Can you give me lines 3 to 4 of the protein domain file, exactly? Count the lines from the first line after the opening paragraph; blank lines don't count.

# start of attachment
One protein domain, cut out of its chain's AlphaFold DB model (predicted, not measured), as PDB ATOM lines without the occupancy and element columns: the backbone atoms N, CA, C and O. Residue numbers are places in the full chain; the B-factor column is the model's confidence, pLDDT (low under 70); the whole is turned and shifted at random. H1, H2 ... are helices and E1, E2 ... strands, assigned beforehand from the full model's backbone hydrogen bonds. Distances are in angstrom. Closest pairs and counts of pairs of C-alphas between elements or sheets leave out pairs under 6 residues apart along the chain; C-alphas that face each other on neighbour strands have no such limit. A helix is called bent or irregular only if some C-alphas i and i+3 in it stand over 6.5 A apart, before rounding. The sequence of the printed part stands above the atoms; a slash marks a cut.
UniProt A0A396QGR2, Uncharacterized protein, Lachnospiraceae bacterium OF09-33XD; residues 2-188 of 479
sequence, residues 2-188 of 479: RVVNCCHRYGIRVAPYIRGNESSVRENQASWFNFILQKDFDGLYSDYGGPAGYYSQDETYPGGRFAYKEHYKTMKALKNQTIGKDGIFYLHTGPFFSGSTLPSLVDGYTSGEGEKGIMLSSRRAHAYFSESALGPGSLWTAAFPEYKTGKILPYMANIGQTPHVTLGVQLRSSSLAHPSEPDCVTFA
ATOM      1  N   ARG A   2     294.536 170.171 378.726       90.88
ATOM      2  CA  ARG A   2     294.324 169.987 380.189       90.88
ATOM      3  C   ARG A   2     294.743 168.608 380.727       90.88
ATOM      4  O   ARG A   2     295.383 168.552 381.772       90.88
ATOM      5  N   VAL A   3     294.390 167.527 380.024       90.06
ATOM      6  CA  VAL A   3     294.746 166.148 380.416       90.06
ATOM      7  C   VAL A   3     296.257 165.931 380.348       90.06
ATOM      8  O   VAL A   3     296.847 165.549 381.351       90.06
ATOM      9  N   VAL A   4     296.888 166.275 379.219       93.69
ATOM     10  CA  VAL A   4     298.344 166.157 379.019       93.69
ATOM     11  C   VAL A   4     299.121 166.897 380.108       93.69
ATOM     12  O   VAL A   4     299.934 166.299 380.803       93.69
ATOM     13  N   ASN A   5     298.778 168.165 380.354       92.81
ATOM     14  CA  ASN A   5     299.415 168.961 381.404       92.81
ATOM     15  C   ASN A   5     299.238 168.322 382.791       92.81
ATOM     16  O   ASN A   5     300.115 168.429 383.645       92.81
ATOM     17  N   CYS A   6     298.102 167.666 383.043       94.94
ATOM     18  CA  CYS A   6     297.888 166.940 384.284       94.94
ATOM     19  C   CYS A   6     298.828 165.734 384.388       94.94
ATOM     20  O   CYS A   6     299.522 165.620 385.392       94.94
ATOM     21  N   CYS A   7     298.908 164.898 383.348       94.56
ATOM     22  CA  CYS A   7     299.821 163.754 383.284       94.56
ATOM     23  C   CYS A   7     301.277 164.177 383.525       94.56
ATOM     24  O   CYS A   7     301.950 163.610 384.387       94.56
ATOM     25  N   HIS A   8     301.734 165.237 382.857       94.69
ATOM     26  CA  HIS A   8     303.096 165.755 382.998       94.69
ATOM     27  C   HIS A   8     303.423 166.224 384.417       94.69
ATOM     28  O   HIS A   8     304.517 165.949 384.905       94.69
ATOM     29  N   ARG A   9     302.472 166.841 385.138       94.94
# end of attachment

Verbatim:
ATOM      1  N   ARG A   2     294.536 170.171 378.726       90.88
ATOM      2  CA  ARG A   2     294.324 169.987 380.189       90.88